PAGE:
Mr. Kibuka touched on the fact that the other political parties (DP etc.) did not come out strongly in support of the UPC rally in Kampala recently [12 Jan. 2002]. This observation actually goes to the heart of the matter of reconciliation. The leaders of DP, and many other Ugandans, would not take part in a struggle to end the NRM rule if that struggle is likely to lead to a return of the UPC to power. They are not alone in this sentiment, if the DP were to produce a credible challenger to Museveni, the UPC's support for that challenger wouldn't materialise.The reason for this is the winner-takes-all nature of Uganda's government since 1966. An opponent of the UPC will not do anything to help the UPC, even if that act helps him too, because the UPC has been in power twice, each time with disastrous results. He would rather stick with the NRM, because the NRM is already in power and its continuation involves no upheaval. Changing the government in Uganda usually involves a lot of chaos and suffering, and Ugandans are keenly aware of the fact. "Are we to go thru another round of suffering just so the butchers of Park Hotel can return to town?" I was asked by one Kampala resident. I couldn't deny the logic of his stance, which is that a new government is unlikely to be any better than the NRM, so why bother. Critics of the view derisively call it "kasita twebaka ku tulo" (at least we can sleep at night) but nobody who lived thru 1981 to 1985 and recalls the level of terror will be so dismissive of such thought.
The "at least we sleep at nights" logic has one flaw; of course, it assumes that the NRM is capable of maintaining the peace. This assumption is unsupported by the evidence. About 25% of Uganda's area has been a war zone for 16 years, and Kampala is unlikely to remain permanently immune. Besides, the internal cohesion of the NRM and the donor-driven economy are also fragile, and likely to crumble at the same time. At such a time a complete breakdown of the nation will only be prevented by an explicit national consensus on power sharing between ethnic groups, nothing else will do. Every Ugandan clearly understands that political rights or human rights are meaningless if someone else holds power. (No less an authority than Mr. Obote Jr. recently reminded us that in 1967-71 the right of association was guaranteed by the constitution, a statement which left me wordless with amazement but which illustrates the point nicely).The possibility of civil rule will only exist if we have an understanding that people we consider "others" cannot have complete power over the civil service, the economy, the police, the army and the courts. A federation is the prerequisite to a return to democracy in Uganda. Unfortunately, most Ugandans don't want democracy, they want power. I wouldn't put too much stock in "apologies" or "reconciliation". I have nothing against reconciliation and apologies, but I do not think they are our primary need in Uganda. The primary source of evil in Uganda has been (and remains) unshared and absolute power. A government with absolute power would be unacceptable to me; again regardless of how many apology and reconciliation meetings have taken place. In other words, in my view substantive reconciliation would have taken place when I start to feel safe.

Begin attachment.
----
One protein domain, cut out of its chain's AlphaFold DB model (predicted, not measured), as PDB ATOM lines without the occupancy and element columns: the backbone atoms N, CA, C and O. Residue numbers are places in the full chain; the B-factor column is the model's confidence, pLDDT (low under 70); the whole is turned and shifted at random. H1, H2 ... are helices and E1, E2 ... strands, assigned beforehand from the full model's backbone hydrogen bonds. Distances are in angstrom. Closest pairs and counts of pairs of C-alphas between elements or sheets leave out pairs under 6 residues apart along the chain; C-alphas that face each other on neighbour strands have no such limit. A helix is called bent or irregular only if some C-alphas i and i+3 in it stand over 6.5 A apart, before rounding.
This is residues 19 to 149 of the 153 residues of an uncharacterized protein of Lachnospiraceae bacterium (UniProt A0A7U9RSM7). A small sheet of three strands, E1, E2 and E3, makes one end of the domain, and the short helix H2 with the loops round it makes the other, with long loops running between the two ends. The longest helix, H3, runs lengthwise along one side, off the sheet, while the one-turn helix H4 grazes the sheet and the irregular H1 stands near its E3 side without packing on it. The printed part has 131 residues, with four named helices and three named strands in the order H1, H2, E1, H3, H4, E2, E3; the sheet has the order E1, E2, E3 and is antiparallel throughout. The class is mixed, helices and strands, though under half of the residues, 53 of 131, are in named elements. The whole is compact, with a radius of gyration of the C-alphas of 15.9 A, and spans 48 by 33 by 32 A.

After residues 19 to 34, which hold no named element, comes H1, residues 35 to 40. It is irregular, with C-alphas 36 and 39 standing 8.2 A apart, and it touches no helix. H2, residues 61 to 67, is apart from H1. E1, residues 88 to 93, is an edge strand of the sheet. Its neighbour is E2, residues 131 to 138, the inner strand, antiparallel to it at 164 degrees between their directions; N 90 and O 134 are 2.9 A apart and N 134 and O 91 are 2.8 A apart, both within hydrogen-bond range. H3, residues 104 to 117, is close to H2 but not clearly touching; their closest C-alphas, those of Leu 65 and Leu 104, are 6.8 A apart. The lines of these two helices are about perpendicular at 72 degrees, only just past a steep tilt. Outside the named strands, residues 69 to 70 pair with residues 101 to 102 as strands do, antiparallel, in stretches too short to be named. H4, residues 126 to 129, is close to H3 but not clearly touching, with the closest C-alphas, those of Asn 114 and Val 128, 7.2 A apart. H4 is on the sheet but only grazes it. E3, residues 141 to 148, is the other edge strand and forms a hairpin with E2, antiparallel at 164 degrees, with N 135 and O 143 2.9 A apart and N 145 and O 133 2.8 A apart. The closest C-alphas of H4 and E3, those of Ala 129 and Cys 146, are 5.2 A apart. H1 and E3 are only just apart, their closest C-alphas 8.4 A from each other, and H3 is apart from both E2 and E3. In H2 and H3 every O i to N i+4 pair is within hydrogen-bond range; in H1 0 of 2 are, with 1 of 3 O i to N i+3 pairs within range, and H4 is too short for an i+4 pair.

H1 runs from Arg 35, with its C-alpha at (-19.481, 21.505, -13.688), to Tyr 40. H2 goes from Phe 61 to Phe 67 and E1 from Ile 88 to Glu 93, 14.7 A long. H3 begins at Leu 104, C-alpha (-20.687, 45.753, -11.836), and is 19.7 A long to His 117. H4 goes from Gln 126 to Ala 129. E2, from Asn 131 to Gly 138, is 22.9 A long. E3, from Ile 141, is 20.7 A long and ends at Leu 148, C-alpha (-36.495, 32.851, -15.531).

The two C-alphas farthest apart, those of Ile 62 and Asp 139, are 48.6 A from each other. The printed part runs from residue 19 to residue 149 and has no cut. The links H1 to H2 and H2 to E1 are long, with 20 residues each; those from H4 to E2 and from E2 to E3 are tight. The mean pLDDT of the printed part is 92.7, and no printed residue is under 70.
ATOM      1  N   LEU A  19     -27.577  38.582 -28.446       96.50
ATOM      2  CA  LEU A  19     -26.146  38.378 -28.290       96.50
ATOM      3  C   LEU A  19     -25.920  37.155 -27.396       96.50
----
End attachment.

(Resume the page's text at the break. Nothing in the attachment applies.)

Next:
Many, as you note, have given up on the way of negotiation. I have not because the way of force will lead to Congo or to Yugoslavia. The question of reconciliation therefore is at the heart of the matter of political reform in Uganda. It explains why the changes of regime in 1979 and 1986 have left the nation still facing the same basic problem. Over the last year we have seen that it is quite possible to design a workable administrative system for a reformed Uganda, but where do we go from here?The Need for a Gwanga Vision
By Mr. V. MukasaI have tried to follow and make sense of the contributions on reconciliation, and I see gentlemen engaged in polite idle chat. The reality is more brutal than you realise.
Reconcile with whom and why?
I have long noticed on the net and elsewhere that seldom if ever at all does anyone from another Gwanga (Nation) other than Buganda openly discuss their vision for their Gwanga's. The Baganda for example openly and freely talk of Kabaka, Federo, and Ebyaffe etc. Visions of Uganda are three a penny, but not visions of all the other Gwanga's. Why is this?The call of Gwanga is more powerful, more carnal, more debilitating than the call of Uganda, especially more so for those Gwangas that have not traditionally had large-scale exposure to other Gwangas. The pin has dropped! There will be absolutely no reconciliation in Uganda in your lifetime for the following reasons!
- Every Gwanga in Uganda has a vision for itself and for Uganda that is not compatible with that of any other Gwanga.
- You cannot have an equitable Uganda unless all the Gwangas have relatively similar political, social and economic objectives - those with objectional visions will keep them under wraps until they are in power.
- There is not a single Gwanga in Uganda that chooses to be a part of another Gwanga in the bigger Uganda.
Any Gwanga that does not have a strong sense of cohesion within itself, or a common vision for itself amongst its own people will always feel threatened and insecure in the larger Uganda.
Negotiation is about trading a piece of my vision for a piece of yours. You cannot therefore start a negotiation with a visionless person! He will mug you!Reconciliation does not come easy
By Prof. F. N. LugemwaThe major reason for reconciliation is that we can all get along peacefully and forge a new chapter for our country. Adopted:
One of the hardest things for a nation or a society to do is to come to grips with the evils it has done.The reconciliation part comes from addressing a point of pain or silence or frustration between our communities, and addressing it together.
With the effect of the wrongs softened or reversed, a new relationship can be started on a firmer and more truthful footing, and reconciliation takes place.Reconciliation does not come easy. It's not just a political struggle; it's psychological, personal, and also spiritual. Just about everyone has had something done to them, and has done something to someone. A lot of suffering has been caused. A lot of walls have been built, but we can stand up, start afresh and declare that.
We, the peoples of Uganda, of many ethnic groups as we are, make a commitment to go on together in a spirit of reconciliation.Our nation must have the courage to own the truth, to heal the wounds of its past so that we can move on together at peace with ourselves.
Reconciliation must live in the hearts and minds of all Ugandans. Many steps will have to be taken as we learn our shared histories.
As we walk the journey of healing, one part of the nation apologises and expresses its sorrow and sincere regret for the injustices of the past, so the other part accepts the apologies and forgives.We desire a future where all Ugandans enjoy their rights, accept their responsibilities, and have the opportunity to achieve their full potential. With reconciliation, we build for the future.